Good Morning To The Night
Visions of Sir Elton John float through the air while Pnau work their magic with the greatest of care on "Good Morning to the Night." Nick Littlemore and Peter Mayes [Pnau] have been given John’s stamp of approval to "have their way" creatively with his catalog of music from 1970 to 1976. Casting a spell over already brilliant material, Pnau manages to create a cloak of stylish and, at times, musically frustrating colors. It’s best to distance those die-hard "Elton" fans as some are destined to feel slighted by the resulting eight selections.
The spin begins with "Good Morning to the Night." All laser lights set to stun as synthetic special effects in sound cascade down to Studio 54 to open this musical door in a little over three minutes. You can take Elton John out of the 1970s but Pnau can’t take the Seventies out of Elton John, especially on "Sad" where this cross-breeding hybrid of sounds is a time warp in tune. "Why do I see people doing The Hustle?" It’s all good. Back at Studio 54, Bianca Jagger just entered the club with Andy Warhol... cue "Black Icy Stare" as they head for Halston’s booth.
Emotional resonance and Sir Elton John’s majestic way with a vocal overpower "Foreign Fields" and for the first time on "Elton John vs. Pnau," the Australian duo takes a musical backseat to his magnetic talents as a supreme vocalist. Note to self: Pick up a copy of Elton John’s "Don’t Shoot Me I’m Only the Piano Player."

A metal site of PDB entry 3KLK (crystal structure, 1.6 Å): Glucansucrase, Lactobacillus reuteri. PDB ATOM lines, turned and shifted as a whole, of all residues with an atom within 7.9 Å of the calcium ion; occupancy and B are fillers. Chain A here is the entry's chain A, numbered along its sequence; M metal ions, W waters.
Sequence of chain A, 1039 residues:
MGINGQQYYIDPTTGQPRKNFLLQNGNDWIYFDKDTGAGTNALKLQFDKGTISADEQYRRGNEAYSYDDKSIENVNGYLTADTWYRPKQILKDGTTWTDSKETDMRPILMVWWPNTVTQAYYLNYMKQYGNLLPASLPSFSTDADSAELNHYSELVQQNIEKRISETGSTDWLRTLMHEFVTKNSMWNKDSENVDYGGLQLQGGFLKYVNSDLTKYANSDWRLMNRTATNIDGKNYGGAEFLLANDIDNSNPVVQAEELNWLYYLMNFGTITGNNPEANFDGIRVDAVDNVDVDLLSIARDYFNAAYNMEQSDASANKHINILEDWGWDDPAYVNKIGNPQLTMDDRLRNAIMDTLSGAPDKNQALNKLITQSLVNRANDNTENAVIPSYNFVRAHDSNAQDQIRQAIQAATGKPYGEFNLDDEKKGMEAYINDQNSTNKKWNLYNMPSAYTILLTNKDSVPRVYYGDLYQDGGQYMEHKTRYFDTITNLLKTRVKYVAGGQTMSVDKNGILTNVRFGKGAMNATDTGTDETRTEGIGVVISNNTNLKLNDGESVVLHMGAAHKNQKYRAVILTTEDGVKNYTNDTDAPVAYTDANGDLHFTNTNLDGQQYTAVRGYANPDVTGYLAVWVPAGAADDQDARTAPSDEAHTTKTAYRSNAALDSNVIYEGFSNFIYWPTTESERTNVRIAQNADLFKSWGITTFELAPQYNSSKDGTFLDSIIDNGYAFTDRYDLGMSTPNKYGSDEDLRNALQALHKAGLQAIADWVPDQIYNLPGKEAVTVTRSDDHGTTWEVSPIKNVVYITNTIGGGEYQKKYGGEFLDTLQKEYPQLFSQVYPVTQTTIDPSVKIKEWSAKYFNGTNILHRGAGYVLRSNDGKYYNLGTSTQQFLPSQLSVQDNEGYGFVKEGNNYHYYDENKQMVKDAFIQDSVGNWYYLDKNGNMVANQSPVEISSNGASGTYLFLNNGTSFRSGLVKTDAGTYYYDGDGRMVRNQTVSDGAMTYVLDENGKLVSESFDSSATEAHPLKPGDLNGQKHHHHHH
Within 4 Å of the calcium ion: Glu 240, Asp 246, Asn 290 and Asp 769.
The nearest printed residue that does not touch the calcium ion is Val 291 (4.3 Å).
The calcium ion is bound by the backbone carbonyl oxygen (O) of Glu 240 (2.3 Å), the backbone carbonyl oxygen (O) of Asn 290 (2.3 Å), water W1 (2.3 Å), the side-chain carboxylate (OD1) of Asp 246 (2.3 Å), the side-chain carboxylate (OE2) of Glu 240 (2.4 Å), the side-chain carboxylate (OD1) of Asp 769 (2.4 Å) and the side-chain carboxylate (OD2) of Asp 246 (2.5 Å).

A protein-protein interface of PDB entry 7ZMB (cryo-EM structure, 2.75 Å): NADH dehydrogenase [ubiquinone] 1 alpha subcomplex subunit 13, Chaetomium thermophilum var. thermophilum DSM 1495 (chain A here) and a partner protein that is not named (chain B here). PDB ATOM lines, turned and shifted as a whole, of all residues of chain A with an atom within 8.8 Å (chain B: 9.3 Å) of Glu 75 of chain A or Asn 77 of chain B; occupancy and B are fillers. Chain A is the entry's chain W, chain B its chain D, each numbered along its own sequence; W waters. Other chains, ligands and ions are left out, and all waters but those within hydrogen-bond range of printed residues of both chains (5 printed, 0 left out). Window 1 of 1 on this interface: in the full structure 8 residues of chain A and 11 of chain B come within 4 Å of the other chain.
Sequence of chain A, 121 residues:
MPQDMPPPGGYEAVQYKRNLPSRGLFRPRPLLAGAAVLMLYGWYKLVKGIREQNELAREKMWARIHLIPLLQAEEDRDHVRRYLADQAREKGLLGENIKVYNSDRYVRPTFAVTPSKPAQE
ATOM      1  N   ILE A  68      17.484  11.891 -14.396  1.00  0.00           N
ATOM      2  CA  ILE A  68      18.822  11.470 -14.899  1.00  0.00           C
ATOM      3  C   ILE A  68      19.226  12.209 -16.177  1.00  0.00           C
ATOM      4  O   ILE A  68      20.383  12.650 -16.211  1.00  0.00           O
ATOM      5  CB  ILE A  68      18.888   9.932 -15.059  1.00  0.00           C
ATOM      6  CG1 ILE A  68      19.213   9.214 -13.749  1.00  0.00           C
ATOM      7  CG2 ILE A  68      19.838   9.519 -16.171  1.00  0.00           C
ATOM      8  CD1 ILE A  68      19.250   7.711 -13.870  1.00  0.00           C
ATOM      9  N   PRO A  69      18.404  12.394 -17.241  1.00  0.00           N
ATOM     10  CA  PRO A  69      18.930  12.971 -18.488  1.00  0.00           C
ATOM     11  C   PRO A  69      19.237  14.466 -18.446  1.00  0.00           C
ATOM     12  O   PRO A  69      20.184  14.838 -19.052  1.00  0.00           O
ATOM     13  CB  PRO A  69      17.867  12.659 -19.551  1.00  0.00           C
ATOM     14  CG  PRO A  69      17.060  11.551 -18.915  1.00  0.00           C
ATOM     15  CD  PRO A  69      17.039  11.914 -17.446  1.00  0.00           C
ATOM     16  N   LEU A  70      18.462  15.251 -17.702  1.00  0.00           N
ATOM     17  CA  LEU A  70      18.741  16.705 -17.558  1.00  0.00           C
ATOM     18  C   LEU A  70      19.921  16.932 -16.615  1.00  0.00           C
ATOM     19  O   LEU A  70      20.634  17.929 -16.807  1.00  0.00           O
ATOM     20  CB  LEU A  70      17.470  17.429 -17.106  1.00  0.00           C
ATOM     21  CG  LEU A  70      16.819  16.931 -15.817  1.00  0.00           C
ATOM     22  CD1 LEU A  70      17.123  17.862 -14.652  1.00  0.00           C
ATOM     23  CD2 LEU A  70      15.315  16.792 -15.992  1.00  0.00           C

"Telegraph to the Afterlife" strikes an eerie note of sadness and isolation with Pnau’s starlit and futuristic tumble of echos wrapped in the notes of melancholia. Someone switched the Disneyland Electrical Parade lights on for "Phoenix" as disco-animatronics flare up once more. This juxtaposition of elements is the least successful combination created for the album. Yet, the symphonic and secret-spy tempo on "Karmatron" runs a close second as a mismatched mix-up. It goes in for the kill, in what could be construed as somewhat "torturous." "Sixty" brings the set to a close and beautifully stands alone with not a smidgeon of John’s voice... just the "end credits" to a unique experimentation that puts an innovative touch on the hem of Elton John’s coat of many musical colors.
"Good Morning to the Night"
Elton John and Pnau